What if one of the leading contributors to disability and death worldwide wasn’t a disease, infection, or virus? What if it was a systematic failure to prioritize the question “how do you get what works to the people who need it?”
Even successful methods for diagnosing, treating and caring for people who are suffering from cancer are not enough without effective, practical tools and guidance for putting those methods into practice.
How do we connect what we know about population health with what we do to improve it? The 2017 issue of Northwest Public Health examines the ties between social determinants and population health outcomes, and the successful policies, systems changes, interventions, innovations, and strategies being used to improve the health of whole populations.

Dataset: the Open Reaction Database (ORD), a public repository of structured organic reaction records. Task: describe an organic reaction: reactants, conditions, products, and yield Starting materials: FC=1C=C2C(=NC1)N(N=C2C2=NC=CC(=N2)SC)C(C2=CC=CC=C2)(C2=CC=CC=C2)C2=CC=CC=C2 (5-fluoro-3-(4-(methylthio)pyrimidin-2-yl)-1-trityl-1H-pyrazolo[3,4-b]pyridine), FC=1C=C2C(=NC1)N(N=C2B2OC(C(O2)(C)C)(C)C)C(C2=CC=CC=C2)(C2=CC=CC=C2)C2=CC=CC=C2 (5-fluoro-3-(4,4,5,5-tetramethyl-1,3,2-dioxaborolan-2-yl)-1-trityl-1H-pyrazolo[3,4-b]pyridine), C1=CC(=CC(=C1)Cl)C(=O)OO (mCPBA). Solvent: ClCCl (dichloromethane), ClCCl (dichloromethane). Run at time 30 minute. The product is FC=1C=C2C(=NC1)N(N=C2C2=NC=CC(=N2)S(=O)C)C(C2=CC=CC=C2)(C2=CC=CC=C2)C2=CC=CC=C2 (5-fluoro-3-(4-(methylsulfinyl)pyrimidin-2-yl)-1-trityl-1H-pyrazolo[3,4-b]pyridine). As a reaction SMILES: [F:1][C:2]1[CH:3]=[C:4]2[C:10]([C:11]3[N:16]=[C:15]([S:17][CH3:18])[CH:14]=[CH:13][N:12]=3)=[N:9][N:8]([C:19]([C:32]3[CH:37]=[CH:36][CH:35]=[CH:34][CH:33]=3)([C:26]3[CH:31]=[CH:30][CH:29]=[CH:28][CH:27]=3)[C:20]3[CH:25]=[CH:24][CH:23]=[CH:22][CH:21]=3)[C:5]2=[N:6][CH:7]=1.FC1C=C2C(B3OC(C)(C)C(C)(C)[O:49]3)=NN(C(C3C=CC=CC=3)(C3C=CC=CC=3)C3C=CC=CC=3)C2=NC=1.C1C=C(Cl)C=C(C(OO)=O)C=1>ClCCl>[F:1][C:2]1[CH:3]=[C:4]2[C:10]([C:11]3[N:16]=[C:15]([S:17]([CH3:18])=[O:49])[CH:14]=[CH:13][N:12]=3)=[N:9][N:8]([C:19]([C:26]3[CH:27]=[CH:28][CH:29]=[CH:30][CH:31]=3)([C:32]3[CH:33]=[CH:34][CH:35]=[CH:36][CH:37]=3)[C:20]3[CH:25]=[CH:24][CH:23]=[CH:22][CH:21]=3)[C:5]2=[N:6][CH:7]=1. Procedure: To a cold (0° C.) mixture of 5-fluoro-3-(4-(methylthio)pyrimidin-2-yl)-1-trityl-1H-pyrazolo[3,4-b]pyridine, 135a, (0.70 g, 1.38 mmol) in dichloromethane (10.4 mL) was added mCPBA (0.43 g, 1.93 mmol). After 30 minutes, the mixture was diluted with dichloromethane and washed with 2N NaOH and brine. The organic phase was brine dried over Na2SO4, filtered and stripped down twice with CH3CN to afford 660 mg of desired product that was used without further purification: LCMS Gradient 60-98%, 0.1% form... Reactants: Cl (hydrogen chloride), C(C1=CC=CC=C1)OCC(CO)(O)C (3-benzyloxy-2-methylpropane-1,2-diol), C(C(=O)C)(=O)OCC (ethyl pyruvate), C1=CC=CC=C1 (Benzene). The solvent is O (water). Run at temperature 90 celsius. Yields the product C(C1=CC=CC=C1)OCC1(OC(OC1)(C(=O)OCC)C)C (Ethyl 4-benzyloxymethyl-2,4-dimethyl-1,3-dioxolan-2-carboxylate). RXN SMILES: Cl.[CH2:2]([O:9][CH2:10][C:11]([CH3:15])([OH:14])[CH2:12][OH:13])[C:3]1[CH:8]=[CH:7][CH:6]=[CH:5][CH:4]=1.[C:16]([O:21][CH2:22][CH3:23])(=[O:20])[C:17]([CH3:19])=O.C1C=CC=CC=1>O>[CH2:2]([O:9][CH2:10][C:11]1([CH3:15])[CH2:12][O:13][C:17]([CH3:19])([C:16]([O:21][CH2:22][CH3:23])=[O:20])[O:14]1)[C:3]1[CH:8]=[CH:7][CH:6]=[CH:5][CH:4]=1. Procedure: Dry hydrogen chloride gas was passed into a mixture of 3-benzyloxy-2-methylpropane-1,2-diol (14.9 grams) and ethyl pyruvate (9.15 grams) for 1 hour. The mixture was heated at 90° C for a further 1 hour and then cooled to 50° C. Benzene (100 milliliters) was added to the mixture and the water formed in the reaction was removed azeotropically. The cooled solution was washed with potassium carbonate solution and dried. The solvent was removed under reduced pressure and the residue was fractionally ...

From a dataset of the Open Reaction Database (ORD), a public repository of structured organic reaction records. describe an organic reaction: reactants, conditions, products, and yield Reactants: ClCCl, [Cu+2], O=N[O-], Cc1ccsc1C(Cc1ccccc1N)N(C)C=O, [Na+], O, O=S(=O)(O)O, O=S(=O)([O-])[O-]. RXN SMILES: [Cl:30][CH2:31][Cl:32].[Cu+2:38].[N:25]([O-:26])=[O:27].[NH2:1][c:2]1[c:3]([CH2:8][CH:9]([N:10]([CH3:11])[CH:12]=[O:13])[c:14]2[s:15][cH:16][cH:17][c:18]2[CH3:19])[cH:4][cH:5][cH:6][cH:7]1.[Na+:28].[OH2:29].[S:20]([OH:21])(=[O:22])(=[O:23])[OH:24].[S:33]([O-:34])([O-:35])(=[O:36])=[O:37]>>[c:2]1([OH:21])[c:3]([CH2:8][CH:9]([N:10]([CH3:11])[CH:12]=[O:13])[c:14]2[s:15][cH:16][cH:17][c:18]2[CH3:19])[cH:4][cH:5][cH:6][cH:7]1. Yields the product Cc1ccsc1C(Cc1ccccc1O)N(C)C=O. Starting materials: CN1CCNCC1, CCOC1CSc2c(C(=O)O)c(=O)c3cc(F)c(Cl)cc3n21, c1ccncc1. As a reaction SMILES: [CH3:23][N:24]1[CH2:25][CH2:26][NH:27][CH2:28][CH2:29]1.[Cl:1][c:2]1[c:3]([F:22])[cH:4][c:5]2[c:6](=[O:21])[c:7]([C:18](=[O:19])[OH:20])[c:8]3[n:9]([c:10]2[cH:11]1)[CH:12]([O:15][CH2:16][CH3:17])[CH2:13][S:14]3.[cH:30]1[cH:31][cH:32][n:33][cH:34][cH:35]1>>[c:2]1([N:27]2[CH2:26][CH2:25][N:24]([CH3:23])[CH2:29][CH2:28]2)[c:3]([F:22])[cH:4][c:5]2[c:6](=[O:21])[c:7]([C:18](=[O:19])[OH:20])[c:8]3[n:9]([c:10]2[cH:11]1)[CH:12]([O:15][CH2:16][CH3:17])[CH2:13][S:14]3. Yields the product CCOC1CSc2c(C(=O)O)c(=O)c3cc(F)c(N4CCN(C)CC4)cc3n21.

What if we had a systematic approach to bringing research findings to on-the-ground settings around the world? What if we could ensure that research findings did more than just populate academic journals, and in fact, improved health for millions of people?